Pretty polyanthus will lift winter blues

Polyanthus will come through a hard winter better than pansies.
Polyanthus will come through a hard winter better than pansies.
he South East In Bloom judges visited the Fareham area where they concluded their tour with a visit to Ferneham Hall. From left: Fiona Phillips, Stuart Lees and The Mayor of Fareham Councillor Geoff Fazackarley     
Picture Ian Hargreaves  (170760-1)

South East in Bloom judges praise standard of gardens in Fareham area

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I have been reducing the height of a Leylandii hedge because it is too high at 14 feet, but I find it difficult to cut the top.

I thought it would be a good idea to cut it down to seven feet, but my wife Pam nearly had a fit because we would be invaded by weed seeds from next doors’ overgrown garden.

We came to a compromise. I am just taking off four feet.

We do have the gear, an excellent electric chain saw, long-armed loppers and a proper pruning saw. All the side branches are sawn off and thrown down to the bog-like lawn and then taken up the garden to the paved area and cut up ready for the recycling centre. I am cutting back three or four each day and by this time next week the job will be complete.

Sadly the summer flowering plants in the containers have now been damaged by frosts here at Waterlooville and we have to remove all the plants so that the spring flowering plants can be planted. We have decided to grow polyanthus because they are so reliable.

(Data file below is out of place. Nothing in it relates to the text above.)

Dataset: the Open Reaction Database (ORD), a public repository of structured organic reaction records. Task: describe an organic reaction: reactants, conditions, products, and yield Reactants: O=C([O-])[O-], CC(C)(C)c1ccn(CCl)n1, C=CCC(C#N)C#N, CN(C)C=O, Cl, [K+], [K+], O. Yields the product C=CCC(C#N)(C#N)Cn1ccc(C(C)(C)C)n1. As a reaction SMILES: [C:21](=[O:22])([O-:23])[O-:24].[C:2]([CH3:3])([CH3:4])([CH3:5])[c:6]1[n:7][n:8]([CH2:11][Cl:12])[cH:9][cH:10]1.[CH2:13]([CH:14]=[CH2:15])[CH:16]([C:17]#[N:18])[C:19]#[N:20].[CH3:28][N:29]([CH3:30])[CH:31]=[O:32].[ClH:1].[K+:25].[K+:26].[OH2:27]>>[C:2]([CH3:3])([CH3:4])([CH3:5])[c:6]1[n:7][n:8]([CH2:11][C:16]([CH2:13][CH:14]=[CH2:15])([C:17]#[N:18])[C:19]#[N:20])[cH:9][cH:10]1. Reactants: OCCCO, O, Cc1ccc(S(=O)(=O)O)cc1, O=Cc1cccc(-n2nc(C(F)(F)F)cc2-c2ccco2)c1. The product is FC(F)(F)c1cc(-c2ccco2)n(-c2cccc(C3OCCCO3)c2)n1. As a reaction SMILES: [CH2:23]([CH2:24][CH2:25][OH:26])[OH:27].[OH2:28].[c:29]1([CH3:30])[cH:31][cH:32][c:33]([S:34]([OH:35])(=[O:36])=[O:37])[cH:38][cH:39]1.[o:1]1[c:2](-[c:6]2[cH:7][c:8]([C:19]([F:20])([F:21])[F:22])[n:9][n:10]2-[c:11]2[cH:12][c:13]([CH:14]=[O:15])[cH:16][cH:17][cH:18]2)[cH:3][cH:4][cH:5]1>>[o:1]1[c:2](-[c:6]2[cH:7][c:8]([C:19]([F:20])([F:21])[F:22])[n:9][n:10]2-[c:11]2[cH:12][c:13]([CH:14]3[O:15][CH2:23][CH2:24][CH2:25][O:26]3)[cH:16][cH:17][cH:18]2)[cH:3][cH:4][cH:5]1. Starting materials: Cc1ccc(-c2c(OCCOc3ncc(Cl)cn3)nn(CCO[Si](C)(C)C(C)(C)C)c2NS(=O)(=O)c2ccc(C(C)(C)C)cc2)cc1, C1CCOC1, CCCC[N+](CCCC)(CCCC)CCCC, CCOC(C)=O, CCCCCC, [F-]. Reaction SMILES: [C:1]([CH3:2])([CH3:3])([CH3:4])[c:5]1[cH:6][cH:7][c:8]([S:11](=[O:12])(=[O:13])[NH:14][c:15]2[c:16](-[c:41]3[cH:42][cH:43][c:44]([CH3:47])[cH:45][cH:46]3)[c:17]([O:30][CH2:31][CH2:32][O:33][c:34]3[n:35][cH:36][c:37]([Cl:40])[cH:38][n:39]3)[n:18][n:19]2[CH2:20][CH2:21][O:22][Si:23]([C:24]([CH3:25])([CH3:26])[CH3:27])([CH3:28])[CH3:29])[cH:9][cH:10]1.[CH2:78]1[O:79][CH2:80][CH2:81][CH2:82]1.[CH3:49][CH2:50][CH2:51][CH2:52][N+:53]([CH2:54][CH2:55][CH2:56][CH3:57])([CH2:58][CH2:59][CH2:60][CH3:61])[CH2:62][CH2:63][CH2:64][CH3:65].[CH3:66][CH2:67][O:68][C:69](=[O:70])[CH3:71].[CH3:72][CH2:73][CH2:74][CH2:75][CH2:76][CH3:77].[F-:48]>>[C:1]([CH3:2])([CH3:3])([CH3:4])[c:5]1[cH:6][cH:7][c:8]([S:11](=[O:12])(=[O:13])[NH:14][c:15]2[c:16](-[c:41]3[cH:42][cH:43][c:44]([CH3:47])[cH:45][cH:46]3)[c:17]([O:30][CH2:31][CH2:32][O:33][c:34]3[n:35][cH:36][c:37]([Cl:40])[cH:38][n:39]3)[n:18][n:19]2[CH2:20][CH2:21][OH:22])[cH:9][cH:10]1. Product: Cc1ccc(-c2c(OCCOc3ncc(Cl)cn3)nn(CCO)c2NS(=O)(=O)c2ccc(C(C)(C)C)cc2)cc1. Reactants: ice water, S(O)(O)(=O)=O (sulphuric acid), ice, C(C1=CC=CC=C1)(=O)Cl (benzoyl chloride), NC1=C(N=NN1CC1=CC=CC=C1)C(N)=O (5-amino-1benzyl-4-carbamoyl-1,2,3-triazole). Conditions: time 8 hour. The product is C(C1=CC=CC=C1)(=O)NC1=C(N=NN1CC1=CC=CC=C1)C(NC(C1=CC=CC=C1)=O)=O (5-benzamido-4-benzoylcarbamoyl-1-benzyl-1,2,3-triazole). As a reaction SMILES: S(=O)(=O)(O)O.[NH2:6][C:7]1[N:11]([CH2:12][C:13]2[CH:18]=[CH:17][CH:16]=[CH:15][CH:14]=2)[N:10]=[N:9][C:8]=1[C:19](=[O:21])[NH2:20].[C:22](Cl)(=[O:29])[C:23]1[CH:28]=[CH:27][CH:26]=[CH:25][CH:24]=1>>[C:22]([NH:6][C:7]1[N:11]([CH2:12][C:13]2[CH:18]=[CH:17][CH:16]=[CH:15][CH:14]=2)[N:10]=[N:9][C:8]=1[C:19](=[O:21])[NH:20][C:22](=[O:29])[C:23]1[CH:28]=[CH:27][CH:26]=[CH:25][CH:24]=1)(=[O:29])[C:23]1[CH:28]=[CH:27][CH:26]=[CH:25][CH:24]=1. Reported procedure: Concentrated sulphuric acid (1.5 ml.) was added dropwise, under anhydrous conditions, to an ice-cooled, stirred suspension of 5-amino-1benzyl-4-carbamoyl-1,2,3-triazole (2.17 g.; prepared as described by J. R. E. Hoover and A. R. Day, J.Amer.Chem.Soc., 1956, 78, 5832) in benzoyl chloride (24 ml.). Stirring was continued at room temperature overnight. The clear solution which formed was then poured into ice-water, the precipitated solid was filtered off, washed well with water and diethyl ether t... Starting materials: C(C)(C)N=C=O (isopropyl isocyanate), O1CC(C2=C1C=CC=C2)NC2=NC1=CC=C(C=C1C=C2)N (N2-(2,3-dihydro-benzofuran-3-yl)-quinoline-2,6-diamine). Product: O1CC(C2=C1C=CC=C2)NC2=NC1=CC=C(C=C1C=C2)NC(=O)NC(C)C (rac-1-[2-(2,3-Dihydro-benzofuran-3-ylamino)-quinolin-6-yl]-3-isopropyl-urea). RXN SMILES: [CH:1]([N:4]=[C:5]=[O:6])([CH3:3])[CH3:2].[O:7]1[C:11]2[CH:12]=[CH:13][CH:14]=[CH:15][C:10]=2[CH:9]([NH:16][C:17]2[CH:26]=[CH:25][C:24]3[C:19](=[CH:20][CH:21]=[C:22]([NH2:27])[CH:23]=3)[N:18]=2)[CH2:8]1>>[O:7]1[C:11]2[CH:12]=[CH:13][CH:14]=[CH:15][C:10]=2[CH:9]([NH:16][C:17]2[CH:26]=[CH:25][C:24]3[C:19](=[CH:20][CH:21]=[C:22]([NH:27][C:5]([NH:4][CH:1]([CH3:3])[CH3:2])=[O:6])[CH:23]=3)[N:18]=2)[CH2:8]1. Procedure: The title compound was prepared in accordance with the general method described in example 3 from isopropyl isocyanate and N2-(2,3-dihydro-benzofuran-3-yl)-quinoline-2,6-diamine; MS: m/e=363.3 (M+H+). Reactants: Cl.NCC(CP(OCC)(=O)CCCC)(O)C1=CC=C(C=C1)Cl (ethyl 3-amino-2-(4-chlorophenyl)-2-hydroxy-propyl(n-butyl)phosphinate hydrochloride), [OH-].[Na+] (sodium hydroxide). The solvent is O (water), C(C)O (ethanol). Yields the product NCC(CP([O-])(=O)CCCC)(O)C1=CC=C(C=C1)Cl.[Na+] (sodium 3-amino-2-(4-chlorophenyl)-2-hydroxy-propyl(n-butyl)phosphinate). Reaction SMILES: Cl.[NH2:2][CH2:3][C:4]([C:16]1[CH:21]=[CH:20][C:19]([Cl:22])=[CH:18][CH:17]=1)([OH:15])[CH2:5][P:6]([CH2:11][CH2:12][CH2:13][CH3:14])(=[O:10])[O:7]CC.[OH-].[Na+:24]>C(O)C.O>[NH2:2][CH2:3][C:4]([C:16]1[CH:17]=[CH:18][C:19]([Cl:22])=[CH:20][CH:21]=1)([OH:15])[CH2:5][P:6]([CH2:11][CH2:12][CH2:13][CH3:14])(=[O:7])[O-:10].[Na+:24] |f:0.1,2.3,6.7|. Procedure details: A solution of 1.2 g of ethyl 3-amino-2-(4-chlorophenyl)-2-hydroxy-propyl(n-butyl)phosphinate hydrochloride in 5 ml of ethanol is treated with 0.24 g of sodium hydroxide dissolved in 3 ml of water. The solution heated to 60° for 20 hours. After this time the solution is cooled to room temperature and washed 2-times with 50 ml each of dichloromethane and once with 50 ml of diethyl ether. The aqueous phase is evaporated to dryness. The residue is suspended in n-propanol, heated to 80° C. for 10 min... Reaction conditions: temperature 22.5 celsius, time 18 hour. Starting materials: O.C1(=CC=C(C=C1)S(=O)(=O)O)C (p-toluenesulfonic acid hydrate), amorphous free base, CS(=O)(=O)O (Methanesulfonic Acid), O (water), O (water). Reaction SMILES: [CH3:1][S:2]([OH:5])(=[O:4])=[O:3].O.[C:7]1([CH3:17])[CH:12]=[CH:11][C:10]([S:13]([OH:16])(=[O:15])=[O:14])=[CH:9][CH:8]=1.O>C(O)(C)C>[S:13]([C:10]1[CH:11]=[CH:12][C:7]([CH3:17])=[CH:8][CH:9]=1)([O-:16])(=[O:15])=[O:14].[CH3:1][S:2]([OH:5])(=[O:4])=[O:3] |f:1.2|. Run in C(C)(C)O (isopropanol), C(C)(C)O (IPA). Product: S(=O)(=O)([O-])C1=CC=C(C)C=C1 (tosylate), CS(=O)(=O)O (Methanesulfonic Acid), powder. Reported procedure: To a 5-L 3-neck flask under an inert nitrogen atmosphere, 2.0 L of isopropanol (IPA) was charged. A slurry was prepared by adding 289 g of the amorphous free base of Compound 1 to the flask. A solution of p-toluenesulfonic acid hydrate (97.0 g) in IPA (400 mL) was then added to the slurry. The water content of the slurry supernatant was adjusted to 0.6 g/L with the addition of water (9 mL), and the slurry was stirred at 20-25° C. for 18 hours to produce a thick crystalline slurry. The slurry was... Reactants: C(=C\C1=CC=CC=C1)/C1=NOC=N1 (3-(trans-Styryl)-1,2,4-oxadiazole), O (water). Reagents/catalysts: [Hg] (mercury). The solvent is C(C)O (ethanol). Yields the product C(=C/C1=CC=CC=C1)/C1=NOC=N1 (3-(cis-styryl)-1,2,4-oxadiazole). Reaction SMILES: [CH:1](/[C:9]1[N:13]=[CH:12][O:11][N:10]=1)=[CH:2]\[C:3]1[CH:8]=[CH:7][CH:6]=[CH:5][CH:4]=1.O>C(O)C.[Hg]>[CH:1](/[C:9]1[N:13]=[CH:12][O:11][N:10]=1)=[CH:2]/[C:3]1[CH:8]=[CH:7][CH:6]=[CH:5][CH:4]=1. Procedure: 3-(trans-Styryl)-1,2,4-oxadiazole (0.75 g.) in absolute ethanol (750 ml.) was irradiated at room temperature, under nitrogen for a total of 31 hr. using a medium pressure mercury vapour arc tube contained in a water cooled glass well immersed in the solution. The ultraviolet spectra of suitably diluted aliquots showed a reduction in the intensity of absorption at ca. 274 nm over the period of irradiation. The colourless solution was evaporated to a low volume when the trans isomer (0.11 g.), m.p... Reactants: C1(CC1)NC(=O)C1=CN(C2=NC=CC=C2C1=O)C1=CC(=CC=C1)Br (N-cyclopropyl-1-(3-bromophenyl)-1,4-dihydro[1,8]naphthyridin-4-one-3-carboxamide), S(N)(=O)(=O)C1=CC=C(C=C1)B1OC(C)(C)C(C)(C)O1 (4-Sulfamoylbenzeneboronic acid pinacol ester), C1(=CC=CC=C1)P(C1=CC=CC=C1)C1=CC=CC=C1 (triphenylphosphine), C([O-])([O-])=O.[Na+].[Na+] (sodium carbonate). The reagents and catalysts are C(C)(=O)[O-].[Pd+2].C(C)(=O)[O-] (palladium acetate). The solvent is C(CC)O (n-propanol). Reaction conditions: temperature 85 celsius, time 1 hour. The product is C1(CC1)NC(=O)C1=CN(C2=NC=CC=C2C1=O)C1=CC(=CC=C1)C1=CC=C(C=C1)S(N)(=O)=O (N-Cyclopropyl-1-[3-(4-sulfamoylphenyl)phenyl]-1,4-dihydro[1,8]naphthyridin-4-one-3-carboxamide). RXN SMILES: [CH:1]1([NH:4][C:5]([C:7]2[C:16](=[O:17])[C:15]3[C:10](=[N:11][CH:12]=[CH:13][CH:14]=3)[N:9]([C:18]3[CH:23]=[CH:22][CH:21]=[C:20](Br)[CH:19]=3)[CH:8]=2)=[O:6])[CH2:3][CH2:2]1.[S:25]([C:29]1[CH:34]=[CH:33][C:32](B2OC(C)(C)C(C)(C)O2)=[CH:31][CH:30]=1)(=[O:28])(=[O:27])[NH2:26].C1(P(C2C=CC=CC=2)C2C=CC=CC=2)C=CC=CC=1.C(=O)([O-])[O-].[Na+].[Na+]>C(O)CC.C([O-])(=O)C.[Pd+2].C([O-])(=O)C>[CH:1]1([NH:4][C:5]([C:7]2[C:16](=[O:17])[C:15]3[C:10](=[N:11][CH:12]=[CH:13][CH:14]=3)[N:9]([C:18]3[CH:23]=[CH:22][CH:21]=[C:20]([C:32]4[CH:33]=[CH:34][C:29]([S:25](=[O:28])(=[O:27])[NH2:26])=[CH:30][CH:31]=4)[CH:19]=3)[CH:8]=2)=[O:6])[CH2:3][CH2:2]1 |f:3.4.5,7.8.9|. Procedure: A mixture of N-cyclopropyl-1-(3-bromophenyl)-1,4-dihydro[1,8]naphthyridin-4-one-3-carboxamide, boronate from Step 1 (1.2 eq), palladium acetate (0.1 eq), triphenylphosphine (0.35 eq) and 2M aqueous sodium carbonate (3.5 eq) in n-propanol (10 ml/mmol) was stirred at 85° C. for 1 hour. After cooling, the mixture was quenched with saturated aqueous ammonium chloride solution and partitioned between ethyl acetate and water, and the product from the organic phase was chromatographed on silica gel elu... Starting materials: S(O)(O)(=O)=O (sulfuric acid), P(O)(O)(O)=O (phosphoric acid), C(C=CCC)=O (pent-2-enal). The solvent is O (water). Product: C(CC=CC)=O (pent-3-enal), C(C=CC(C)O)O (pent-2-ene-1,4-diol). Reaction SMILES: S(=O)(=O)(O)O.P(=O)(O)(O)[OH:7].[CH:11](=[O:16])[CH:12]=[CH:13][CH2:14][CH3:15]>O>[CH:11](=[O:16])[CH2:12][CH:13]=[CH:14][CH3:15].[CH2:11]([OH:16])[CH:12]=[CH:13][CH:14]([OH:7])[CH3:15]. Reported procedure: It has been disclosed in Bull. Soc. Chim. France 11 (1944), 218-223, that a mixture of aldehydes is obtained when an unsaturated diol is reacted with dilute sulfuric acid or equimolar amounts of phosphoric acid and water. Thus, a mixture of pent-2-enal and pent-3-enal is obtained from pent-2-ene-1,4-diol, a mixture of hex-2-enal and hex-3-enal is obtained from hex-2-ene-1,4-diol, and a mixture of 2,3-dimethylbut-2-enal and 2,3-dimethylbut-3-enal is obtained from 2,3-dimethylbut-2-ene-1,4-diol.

I thought about the awful weather last winter when we had all that snow. Most of the spring bedding looked dreadful for more than six weeks and to be honest I thought a lot of plants had died, in particular the winter-flowering pansies.

Instead of blooming they shrivelled into tiny crowns, hardly visible. Surprisingly they did pick up a bit later on. The amazing polyanthus (pictured) sprang back into bloom two weeks after the snow disappeared and although the carpet of colour didn’t arrive until the last few days of winter there were a few blooms every day.

So, a visit to the garden centre was a treat. They had trays of polyanthus either as mixed or single colours. As you can guess, we chose single colours.

During the winter a few flowers are very welcome and whites, yellows, golds and reds reflect the rare glimpses of sun. So we chose bright red with yellow. The red ones are planted on the outside of each container with the yellows in the centre.

Why didn’t I include blue? Blue is a recessive, cold colour. Blue looks wonderful during the summer because it cools down the hot season, but if spring is cold and wet there will be an inspiring display of gold, yellows and reds in your spring displays.

I wonder if you have found that winter-flowering pansies have let you down because of the bad winters, or perhaps your garden is very wet?

Polyanthus, like all members of the primrose family, grow well in wet soil. Just picture primroses growing on the banks of streams.